We buried him at dusk, with the captain reading the burial service over him, with the old Germans firing all the time.

It was from these trenches that we spent Christmas Day.

On Christmas Eve I went on patrol duty for the Engineers between our lines and theirs and then had to go on duty at the “listening post”. It was very sharp and at about 2am I took my water bottle to have a drink and found it all ice inside.

During Christmas Day no shots were fired by the Germans and we could not understand what was up.

They came out of their trenches and we got the order not to fire so we made a sociable day of it shaking hands and later having a sing-song.

We buried some French and had a service over them. I covered one with my waterproof and after he had been laid in his grave the Germans put his hat on top and burned candles.

Not a shot was fired in our trenches or theirs for two days after. I and Duke Earl had a cigar with a German officer.

One of the Germans asked me if we thought he would get back his job in London after the war. He said he had been in France six months and had not fired a shot, nor did he intend to do so.

This is all correct. I was there myself.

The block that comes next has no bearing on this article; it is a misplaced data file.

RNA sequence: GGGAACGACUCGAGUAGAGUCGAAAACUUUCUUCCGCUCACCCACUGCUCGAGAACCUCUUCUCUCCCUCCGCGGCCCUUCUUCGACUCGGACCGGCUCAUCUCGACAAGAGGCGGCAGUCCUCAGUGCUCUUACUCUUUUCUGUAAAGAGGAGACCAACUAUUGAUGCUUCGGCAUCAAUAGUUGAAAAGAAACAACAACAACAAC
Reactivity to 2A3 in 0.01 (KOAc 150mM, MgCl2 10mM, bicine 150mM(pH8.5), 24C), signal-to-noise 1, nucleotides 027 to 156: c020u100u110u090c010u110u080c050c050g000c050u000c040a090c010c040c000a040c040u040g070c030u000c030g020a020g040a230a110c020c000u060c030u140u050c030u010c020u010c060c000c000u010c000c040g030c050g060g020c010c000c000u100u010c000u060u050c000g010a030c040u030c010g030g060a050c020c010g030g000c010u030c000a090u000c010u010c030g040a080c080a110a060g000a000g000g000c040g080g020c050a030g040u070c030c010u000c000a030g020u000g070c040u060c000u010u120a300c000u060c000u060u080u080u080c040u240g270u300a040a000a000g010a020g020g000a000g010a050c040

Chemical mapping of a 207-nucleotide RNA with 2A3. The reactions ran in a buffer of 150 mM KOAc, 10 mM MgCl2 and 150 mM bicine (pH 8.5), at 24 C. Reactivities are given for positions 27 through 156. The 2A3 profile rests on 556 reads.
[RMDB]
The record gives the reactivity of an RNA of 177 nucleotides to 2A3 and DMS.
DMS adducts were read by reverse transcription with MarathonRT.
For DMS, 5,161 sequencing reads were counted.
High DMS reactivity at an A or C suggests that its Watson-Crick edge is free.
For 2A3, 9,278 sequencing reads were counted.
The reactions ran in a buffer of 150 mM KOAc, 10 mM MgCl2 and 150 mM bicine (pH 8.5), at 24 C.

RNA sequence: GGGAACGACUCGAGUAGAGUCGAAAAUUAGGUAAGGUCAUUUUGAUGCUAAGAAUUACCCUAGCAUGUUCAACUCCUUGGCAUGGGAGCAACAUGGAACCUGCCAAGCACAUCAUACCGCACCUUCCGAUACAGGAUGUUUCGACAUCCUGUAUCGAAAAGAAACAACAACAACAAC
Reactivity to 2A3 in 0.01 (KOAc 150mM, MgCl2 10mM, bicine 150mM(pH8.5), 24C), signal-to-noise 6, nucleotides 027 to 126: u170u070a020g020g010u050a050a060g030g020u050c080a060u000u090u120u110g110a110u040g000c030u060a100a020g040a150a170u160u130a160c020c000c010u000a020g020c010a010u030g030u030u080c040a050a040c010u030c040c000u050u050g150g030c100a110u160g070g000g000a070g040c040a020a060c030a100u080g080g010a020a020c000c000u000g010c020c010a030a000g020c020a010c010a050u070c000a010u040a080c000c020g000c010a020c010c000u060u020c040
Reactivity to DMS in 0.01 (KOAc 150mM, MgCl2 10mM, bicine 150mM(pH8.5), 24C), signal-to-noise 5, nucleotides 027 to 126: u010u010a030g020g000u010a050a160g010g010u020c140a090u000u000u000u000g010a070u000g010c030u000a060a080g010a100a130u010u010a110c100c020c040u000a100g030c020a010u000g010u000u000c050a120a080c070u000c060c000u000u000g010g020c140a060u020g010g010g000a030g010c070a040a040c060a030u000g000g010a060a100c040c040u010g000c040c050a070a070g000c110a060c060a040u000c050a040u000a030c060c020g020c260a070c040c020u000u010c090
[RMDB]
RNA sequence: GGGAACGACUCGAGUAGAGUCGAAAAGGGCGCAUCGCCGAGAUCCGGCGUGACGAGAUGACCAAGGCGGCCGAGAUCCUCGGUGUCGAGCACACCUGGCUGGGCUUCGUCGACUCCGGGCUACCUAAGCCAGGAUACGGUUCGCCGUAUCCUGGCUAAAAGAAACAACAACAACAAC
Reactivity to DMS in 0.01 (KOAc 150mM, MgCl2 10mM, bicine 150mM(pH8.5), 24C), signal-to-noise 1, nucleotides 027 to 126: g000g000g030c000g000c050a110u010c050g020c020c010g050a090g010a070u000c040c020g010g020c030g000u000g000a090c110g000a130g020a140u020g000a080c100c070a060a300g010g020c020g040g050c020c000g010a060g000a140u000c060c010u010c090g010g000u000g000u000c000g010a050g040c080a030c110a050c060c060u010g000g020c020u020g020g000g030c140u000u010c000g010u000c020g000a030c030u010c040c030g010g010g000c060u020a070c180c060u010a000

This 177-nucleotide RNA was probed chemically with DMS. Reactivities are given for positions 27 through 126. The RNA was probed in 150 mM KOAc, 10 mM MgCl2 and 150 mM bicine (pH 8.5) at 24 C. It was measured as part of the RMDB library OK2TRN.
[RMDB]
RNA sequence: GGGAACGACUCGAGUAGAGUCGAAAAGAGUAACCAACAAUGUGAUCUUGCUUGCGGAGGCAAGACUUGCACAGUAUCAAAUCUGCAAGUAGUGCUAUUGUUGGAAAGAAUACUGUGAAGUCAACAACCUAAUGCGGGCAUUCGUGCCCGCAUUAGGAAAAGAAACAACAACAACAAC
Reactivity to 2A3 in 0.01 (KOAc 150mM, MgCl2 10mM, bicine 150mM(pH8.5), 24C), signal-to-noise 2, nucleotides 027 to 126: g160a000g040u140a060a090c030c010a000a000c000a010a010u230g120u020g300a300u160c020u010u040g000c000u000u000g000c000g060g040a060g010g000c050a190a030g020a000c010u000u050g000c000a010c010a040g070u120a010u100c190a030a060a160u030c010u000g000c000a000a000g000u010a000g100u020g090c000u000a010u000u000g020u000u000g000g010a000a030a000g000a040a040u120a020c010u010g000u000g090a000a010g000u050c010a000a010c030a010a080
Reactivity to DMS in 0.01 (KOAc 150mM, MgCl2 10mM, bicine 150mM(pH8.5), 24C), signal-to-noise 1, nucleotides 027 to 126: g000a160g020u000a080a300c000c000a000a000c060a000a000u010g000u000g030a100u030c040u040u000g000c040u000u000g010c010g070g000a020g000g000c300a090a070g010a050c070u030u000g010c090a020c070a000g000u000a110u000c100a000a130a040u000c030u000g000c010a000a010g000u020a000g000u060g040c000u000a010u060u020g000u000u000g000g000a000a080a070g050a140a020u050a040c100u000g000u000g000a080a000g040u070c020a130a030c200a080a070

My dear mother, so many thanks for the splendid Christmas parcels which have just reached me.

All the boys of the “C” sub section send their best wishes to all for Christmas. Really we cannot thank you kind ones enough.

You would have liked to have seen six of us gathered round a small piece of candle sharing out the good and ripping things that were sent to us from dear old King’s Lynn. Please thank the kind person who sent the home-made toffee. My word, it was simply grand! I bet you could hear us smack our lips a mile away.

Had about six of “Little Willies” burst about twenty to fifty yards from me the other day.

No damage done I am glad to say. Two or three of them gave us a run for nothing. Someone shouted: “Look out boys here is one coming.” I made a dive for a bit of a ditch, but what a disappointment we had. The shell never burst.

There is no doubt about it the German gunners can plough fields up alright. They ought to be dished out with ploughs instead of guns. They are finding out that we are not such a little army as they imagined.

You said in your last letter that some of our boys were getting a short leave from the front. Well I know you would all like me to be able to get one.

I myself would in one way, but I have been out here since the very beginning of the war and after sticking it so long I think my heart is good enough to stick it to the finish.

More duty, more honour, you know. If I came home for a day or two I might miss a good scrap.

Well Mother dear don’t forget to wish all my kind friends a very Happy and Merry Christmas.

Mine will be a jolly happy one fighting Germans on Christmas Day and having the honour to do so for our Country’s sake thinking of you at home and the times we shall have when I return.

Now ask yourself: “Could anyone spend a happier Christmas?”

Well I must pack up now and do a little”biz” with Kaiser Bill. They tell me he is ill, poor chap, and he wants a little shrapnel pill.

Best love to all wishing you all the best of luck your loving son Frank.